Shonduras 2

Shaun McBride on making a living off of Snapchat

The creator goes On The Record with his new fan-interactive series, how he's built up the Shonduras empire, and why he's looking to diversify.
April 18, 2016

Shaun McBride isn’t repped by a talent agency. He isn’t with a multi-channel network, and, with a modest 150,000 subscribers,  he’s only just started building up his YouTube presence.

But make no mistake — McBride is a pretty big deal in the streaming world.

The 29-year-old is currently one of the biggest creators on the mobile platform Snapchat, a preferred mobile video and social messaging platform for teens and young millennials.  Under the username Shonduras, McBride has been on Snapchat almost as long as the mobile platform has been around (it launched in 2011), and has earned hundreds of thousands of followers and millions of cumulative views (not to mention, a pretty comfortable living) on the back of his short stories, quick bits of advice and his absurd art.

McBride, a self-described “chatterbox”, spoke to StreamDaily on the heels of the launch of his latest series, appropriately titled Make My MondayThe series is a product of the AT&T Hello Lab, an incubator program launched as a joint venture between the American telco and Fullscreen. It features McBride taking on challenges from his fans — whether it’s skydiving, bungee jumping or taking a bath in a tub full of cereal.

The show encapsulates everything McBride loves about Snapchat: the rapid response and community interaction. He compared the give and take with his fans to giving someone a gift on Christmas day.

“That moment when you see their faces light up and you see the appreciation and you’re just like, ‘Oh yeah, I’ve made their day.’,” he said.

McBride said he takes time every day to read fan messages and chat directly with his followers on the platform. And because Snapchat notifies users when someone sees their messages, the fans are nearly always delighted.

“Back when I was a kid, my favorite celebrities were (NBA star) Michael Jordan and (skateboarder) Tony Hawk. If I’d sent them a message and I could see that they read it, or even that they responded, I’d go nuts,” he said.

And that’s the ultimate pay off of using Snapchap, compared to platforms like YouTube or Instagram.

“Even though you can leave comments and ratings on YouTube and Instagram, it really doesn’t get any more real-time than Snapchat. Everything is instant — it’s a messaging platform,” said McBride.

Perhaps it’s his relatability, his fun-loving nature or his relatively family friendly approach to content, but McBride’s signature style has helped him secure branded deal after branded deal. He estimates he’s done about 70 campaigns (which are usually broken down into several posts), with the likes of Samsung, Taco Bell, Red Bull, and AT&T.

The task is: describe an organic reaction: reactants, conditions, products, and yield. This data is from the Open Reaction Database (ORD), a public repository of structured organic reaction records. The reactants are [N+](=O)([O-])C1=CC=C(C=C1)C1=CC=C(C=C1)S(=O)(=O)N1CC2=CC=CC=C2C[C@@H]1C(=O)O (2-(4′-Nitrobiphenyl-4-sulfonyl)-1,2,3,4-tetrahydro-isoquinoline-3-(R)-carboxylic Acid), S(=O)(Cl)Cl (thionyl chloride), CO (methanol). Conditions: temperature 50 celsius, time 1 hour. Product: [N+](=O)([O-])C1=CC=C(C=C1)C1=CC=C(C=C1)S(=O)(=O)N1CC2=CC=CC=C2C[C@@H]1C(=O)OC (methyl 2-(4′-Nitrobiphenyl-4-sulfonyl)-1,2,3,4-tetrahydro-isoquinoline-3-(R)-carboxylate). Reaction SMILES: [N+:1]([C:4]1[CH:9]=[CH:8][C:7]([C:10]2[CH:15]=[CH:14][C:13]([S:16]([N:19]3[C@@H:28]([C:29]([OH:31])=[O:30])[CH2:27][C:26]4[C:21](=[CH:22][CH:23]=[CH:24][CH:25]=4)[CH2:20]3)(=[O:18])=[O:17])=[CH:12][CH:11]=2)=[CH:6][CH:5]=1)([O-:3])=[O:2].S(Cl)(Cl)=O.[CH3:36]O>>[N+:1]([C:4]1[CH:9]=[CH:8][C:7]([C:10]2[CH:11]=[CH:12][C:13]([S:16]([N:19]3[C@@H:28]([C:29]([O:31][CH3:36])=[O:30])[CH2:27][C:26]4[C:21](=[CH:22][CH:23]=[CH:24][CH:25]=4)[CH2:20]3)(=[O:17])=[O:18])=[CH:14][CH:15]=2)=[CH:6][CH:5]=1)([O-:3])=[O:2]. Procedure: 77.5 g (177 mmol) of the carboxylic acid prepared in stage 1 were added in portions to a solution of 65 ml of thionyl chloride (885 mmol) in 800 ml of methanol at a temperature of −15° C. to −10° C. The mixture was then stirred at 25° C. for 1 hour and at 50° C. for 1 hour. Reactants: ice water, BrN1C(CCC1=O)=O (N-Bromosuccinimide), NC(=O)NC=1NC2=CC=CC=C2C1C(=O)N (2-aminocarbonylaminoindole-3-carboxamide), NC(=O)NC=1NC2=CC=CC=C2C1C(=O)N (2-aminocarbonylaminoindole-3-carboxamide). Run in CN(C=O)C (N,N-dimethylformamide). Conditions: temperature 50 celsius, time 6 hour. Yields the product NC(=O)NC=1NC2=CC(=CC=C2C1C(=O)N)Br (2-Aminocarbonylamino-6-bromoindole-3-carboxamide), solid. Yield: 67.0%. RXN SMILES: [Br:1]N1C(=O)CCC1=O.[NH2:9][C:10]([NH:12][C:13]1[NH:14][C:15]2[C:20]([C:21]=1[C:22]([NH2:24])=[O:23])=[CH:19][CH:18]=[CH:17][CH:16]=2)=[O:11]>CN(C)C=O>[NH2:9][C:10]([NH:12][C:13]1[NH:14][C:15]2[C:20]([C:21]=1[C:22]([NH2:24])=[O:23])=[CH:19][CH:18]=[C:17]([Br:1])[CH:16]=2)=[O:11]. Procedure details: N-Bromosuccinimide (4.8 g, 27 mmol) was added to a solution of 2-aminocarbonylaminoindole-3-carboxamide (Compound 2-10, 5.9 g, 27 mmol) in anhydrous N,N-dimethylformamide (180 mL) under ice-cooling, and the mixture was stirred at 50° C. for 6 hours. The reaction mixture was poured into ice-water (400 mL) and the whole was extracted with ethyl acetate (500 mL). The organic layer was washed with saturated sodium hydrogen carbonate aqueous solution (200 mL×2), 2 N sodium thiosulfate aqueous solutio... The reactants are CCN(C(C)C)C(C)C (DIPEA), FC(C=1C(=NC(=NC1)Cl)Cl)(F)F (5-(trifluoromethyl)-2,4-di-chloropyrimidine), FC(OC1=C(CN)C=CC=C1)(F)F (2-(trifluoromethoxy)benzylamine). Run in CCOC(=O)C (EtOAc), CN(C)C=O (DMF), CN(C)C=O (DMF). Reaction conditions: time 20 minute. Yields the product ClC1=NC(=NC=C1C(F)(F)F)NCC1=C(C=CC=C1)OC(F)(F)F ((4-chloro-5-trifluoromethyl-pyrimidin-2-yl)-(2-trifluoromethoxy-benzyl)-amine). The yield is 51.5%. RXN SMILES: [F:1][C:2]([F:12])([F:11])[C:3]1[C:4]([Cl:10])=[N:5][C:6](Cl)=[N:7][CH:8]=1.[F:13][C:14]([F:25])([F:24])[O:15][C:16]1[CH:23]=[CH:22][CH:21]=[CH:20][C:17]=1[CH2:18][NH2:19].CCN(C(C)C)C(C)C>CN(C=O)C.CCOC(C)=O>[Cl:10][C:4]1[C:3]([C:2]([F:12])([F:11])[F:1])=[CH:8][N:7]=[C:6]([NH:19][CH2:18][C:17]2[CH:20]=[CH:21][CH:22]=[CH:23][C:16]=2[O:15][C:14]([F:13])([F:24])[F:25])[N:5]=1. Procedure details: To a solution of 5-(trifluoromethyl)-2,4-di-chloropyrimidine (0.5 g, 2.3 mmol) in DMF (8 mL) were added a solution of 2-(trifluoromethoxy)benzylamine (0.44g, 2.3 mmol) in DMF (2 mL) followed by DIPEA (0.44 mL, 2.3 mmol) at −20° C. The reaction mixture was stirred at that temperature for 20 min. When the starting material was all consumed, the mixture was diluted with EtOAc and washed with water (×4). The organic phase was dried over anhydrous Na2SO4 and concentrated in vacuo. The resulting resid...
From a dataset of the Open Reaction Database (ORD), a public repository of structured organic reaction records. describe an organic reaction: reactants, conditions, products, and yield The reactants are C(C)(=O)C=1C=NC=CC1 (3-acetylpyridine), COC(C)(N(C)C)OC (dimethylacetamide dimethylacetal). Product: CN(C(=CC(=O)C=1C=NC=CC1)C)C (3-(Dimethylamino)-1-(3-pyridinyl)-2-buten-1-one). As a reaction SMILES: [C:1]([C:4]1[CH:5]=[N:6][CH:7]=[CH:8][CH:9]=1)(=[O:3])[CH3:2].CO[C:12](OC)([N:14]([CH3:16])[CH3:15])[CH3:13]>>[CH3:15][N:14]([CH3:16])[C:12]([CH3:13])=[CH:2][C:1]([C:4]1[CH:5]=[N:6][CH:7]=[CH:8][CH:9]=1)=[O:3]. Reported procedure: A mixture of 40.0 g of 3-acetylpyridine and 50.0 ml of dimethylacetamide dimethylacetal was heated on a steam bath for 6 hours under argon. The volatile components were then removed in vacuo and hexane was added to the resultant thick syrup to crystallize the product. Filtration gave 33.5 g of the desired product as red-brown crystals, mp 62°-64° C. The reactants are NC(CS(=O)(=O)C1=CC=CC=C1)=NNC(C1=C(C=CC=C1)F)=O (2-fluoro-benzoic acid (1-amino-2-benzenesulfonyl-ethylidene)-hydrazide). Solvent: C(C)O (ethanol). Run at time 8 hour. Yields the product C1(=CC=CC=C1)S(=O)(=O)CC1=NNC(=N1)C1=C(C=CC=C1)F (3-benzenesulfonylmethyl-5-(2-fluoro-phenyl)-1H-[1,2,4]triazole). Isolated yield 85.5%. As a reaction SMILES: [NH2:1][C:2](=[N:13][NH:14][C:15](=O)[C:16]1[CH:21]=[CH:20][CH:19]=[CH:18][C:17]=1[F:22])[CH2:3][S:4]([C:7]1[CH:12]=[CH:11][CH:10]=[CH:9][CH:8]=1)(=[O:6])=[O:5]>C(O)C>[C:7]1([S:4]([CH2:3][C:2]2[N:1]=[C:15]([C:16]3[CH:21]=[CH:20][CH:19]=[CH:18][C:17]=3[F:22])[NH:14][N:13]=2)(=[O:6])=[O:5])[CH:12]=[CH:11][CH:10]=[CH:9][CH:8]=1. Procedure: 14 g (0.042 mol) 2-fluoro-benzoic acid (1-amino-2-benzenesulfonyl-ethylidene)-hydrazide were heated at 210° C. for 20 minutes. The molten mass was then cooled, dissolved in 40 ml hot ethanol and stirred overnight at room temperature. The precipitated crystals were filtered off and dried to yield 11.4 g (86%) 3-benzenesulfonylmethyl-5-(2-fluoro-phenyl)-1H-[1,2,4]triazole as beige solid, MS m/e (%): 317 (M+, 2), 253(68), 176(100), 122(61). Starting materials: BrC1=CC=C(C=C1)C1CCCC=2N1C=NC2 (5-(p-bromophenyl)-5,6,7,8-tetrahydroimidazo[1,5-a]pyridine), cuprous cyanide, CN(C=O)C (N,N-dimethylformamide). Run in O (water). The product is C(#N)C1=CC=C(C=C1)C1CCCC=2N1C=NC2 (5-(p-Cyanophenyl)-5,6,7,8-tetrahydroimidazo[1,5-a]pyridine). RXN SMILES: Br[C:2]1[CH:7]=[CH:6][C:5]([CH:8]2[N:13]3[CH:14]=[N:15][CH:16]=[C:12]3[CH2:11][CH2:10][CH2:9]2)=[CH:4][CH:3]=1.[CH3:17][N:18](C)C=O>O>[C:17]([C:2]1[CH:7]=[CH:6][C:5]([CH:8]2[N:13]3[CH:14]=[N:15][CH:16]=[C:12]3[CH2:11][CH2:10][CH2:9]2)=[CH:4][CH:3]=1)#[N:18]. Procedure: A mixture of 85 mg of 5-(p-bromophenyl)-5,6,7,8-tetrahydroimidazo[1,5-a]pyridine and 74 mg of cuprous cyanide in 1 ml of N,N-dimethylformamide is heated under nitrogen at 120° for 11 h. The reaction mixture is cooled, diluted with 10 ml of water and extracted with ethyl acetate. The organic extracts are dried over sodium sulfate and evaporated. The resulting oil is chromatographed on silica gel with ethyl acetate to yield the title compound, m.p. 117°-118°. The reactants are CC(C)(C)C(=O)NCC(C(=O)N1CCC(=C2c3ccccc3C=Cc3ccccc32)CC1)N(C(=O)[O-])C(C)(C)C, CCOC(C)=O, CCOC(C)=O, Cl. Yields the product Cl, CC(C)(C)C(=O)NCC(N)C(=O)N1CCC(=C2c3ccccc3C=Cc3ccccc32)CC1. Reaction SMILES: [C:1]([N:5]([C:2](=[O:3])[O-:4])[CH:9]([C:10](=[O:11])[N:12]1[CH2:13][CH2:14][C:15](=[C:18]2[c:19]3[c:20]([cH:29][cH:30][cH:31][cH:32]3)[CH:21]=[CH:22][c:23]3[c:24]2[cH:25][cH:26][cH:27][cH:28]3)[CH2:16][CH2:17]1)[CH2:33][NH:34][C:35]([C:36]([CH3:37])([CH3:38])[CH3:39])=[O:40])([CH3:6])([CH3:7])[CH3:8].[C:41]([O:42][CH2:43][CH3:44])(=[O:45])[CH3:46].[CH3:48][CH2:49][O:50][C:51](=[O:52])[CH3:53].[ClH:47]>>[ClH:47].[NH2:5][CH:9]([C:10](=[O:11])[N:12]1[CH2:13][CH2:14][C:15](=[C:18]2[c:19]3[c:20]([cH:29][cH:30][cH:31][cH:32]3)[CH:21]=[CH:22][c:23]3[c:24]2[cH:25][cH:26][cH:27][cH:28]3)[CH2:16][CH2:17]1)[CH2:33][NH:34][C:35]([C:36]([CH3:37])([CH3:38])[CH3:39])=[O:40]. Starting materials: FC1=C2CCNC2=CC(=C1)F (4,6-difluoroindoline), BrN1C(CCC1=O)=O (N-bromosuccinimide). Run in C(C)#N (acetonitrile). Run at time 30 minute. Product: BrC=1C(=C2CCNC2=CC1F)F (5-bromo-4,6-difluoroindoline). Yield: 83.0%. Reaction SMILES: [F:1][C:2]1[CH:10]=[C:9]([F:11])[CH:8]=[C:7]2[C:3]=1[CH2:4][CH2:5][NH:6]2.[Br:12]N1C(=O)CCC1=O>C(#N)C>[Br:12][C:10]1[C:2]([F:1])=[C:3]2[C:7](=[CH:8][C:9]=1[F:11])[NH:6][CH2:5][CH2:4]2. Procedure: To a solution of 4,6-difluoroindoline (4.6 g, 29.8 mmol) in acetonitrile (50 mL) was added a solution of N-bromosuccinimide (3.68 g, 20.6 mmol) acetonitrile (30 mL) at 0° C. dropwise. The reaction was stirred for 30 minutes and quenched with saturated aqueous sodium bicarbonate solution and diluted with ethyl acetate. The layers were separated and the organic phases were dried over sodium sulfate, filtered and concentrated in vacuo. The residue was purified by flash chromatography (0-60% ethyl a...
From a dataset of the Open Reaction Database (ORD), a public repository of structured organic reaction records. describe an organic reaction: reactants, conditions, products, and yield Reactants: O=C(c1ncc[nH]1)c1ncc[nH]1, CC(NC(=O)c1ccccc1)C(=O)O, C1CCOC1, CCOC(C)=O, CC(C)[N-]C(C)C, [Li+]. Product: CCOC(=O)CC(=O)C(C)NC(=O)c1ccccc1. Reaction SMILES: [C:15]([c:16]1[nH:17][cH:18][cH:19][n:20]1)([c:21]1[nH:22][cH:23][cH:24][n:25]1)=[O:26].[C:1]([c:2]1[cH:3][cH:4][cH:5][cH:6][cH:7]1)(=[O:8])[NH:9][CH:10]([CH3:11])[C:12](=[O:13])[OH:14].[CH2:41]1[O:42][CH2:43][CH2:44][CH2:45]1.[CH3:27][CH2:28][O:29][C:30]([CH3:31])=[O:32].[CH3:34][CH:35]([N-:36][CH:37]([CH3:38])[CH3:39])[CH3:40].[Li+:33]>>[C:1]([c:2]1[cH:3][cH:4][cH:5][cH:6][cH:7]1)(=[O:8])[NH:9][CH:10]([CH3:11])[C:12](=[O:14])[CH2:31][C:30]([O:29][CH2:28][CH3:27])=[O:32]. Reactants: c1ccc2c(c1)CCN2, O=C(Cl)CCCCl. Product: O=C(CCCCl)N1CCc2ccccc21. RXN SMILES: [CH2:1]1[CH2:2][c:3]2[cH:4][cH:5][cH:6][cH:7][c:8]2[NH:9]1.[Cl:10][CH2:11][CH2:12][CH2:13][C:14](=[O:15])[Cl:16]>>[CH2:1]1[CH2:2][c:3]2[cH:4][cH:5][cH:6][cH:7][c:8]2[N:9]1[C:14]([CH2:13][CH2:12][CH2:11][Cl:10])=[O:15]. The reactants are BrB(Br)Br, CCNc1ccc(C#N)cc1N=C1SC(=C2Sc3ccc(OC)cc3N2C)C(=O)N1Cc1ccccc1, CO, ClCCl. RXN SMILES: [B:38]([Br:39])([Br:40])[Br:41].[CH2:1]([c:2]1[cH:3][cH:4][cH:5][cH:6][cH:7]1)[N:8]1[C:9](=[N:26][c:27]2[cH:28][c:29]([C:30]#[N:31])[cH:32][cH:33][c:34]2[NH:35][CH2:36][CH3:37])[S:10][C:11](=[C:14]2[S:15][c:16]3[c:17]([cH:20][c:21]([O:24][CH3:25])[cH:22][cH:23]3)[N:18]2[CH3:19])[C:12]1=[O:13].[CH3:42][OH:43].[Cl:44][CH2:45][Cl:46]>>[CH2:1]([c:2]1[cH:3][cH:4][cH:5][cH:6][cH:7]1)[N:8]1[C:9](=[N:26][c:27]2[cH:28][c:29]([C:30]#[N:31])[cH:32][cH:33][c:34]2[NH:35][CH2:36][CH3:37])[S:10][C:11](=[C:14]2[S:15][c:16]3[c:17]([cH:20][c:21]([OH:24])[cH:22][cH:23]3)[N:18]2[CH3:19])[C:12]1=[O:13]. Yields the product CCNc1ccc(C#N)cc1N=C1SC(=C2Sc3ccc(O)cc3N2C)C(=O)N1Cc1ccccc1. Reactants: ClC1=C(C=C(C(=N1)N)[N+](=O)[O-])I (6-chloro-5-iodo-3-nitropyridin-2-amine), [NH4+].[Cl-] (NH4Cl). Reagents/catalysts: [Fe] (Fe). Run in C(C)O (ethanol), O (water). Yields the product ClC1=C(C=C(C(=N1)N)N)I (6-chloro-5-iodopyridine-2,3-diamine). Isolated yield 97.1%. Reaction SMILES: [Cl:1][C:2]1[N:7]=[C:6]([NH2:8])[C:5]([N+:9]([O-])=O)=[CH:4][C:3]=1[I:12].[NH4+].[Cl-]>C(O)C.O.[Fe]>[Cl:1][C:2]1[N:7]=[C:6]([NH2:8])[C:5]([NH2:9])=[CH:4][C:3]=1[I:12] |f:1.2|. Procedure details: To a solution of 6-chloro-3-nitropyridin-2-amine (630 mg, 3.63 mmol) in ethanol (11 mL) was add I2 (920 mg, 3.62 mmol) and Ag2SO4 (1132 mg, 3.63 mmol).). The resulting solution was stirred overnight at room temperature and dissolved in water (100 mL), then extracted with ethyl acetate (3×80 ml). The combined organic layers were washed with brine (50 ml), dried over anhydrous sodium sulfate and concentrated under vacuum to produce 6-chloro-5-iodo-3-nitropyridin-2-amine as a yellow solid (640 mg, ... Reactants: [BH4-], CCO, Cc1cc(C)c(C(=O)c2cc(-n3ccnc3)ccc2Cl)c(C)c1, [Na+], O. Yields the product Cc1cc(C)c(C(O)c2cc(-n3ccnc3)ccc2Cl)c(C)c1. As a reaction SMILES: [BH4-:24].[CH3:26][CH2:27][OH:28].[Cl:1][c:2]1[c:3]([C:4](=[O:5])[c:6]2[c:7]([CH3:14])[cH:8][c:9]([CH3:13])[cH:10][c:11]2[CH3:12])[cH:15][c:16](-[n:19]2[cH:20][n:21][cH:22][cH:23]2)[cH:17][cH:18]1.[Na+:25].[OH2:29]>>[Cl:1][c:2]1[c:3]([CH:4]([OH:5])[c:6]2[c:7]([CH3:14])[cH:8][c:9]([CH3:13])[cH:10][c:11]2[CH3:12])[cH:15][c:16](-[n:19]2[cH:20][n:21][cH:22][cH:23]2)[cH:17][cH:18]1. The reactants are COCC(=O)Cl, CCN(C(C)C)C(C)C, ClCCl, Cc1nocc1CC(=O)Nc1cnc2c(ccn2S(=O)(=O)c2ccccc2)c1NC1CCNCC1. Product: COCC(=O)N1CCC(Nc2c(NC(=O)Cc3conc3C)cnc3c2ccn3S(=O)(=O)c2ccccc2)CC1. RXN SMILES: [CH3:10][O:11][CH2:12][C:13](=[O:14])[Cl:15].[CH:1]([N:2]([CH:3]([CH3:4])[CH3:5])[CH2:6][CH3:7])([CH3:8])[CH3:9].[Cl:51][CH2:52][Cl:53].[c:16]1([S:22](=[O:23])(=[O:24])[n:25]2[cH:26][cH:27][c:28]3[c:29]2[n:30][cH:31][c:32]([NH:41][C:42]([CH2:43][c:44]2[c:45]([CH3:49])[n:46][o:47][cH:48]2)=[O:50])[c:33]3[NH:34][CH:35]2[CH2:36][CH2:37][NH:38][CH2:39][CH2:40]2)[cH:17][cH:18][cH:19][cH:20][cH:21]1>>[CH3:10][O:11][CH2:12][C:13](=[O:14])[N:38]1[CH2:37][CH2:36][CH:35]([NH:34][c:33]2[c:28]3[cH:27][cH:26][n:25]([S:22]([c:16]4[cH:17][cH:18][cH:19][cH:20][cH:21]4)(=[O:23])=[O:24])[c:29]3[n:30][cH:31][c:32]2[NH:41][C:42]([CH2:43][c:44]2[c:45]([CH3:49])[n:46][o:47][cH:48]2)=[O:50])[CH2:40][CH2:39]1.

Unlike YouTube, which is friendlier to scripted content, and Vine, which requires elaborate and witty staging for its six-second videos, McBride said the best approach to branded campaigns on Snapchat is to simply be conversational.

“You don’t have to over-think it or write a script or anything. Like I said, I like to talk, so, really, what’s best to do is just talk about (the branded product or service).  Sometimes it’s as simple, as ‘Hey guys, I’m going to go see this movie this weekend, you should come see it too.’ Or ,with Samsung, whenever they get a new phone, I just try it out, talk about the features a little,” he said.

While he wouldn’t say exactly how much his deals are worth, McBride confirmed that he does indeed make a comfortable living off of Snapchat: “I get a ton of work from brands, so it’s a good job.”

But, given the speed of change in the digital industry, even Shonduras isn’t necessarily banking on a forever career on Snapchat.

Sure, at the moment, Snapchat appears to be a behemoth in social video. The platform reportedly sees eight million video views per day, putting it on par with Facebook, with MTV, Comedy Central, Refinery29 and Buzzfeed all rolling out original branded series on the Discover platform.

At the same time, Snapchat is not without its challenges.

“Discovering people on Snapchat is not always easy,” said McBride, in reference to the search system for adding users to one’s daily feed.

The biggest question mark comes from the demo that loves the app most — users under the age of 18 years. They can be fickle, said McBride, who believes it’s always in a creator’s best interest to put your eggs in more than one basket. Hence, the new YouTube channel, where he’s working on is a companion series to Make my Mondays, a longer form, behind-the-scenes look the original Snapchat offering.

“If Snapchat were to go down in popularity, if it were to fade from the landscape, you literally don’t have a portfolio, because it isn’t permanent; whereas if you do something on YouTube, it’s there, you can roll it back out and promote it several times, it’s up there permanently,” he said of the strategy behind the platform move.

McBride maintains it’s not an escape plan. Rather, he said, “it’s no different than any other business — you want to diversify and be on the lookout for ways to expand your brand.”

On The Record is StreamDaily’s newest series featuring creators and execs at the top of their game as they weigh in on a fast-changing industry and trends that can make, or break, a brand.

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